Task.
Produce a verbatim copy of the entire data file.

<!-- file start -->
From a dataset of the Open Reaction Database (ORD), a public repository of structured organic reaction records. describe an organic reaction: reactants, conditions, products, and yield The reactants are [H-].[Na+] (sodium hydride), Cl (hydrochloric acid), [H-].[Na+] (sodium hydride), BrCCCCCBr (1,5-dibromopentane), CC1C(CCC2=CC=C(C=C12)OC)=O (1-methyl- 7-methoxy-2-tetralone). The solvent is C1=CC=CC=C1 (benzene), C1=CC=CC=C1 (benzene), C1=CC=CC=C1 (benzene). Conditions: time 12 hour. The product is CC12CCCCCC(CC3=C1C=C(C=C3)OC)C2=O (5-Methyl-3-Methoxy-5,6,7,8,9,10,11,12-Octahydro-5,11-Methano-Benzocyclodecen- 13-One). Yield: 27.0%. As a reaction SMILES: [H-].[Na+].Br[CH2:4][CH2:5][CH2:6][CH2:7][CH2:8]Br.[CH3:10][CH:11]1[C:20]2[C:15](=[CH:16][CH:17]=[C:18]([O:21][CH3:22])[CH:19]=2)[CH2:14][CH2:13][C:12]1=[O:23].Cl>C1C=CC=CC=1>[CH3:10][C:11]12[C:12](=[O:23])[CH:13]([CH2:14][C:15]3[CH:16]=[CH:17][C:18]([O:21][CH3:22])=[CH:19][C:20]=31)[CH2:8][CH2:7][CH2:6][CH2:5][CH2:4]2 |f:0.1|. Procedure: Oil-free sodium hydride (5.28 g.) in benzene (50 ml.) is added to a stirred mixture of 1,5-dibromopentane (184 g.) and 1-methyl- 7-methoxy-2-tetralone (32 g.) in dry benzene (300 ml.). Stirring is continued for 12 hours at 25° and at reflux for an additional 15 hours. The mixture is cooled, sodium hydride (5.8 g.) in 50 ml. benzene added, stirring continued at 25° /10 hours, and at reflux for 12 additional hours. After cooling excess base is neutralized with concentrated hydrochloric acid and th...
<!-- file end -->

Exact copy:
From a dataset of the Open Reaction Database (ORD), a public repository of structured organic reaction records. describe an organic reaction: reactants, conditions, products, and yield The reactants are [H-].[Na+] (sodium hydride), Cl (hydrochloric acid), [H-].[Na+] (sodium hydride), BrCCCCCBr (1,5-dibromopentane), CC1C(CCC2=CC=C(C=C12)OC)=O (1-methyl- 7-methoxy-2-tetralone). The solvent is C1=CC=CC=C1 (benzene), C1=CC=CC=C1 (benzene), C1=CC=CC=C1 (benzene). Conditions: time 12 hour. The product is CC12CCCCCC(CC3=C1C=C(C=C3)OC)C2=O (5-Methyl-3-Methoxy-5,6,7,8,9,10,11,12-Octahydro-5,11-Methano-Benzocyclodecen- 13-One). Yield: 27.0%. As a reaction SMILES: [H-].[Na+].Br[CH2:4][CH2:5][CH2:6][CH2:7][CH2:8]Br.[CH3:10][CH:11]1[C:20]2[C:15](=[CH:16][CH:17]=[C:18]([O:21][CH3:22])[CH:19]=2)[CH2:14][CH2:13][C:12]1=[O:23].Cl>C1C=CC=CC=1>[CH3:10][C:11]12[C:12](=[O:23])[CH:13]([CH2:14][C:15]3[CH:16]=[CH:17][C:18]([O:21][CH3:22])=[CH:19][C:20]=31)[CH2:8][CH2:7][CH2:6][CH2:5][CH2:4]2 |f:0.1|. Procedure: Oil-free sodium hydride (5.28 g.) in benzene (50 ml.) is added to a stirred mixture of 1,5-dibromopentane (184 g.) and 1-methyl- 7-methoxy-2-tetralone (32 g.) in dry benzene (300 ml.). Stirring is continued for 12 hours at 25° and at reflux for an additional 15 hours. The mixture is cooled, sodium hydride (5.8 g.) in 50 ml. benzene added, stirring continued at 25° /10 hours, and at reflux for 12 additional hours. After cooling excess base is neutralized with concentrated hydrochloric acid and th...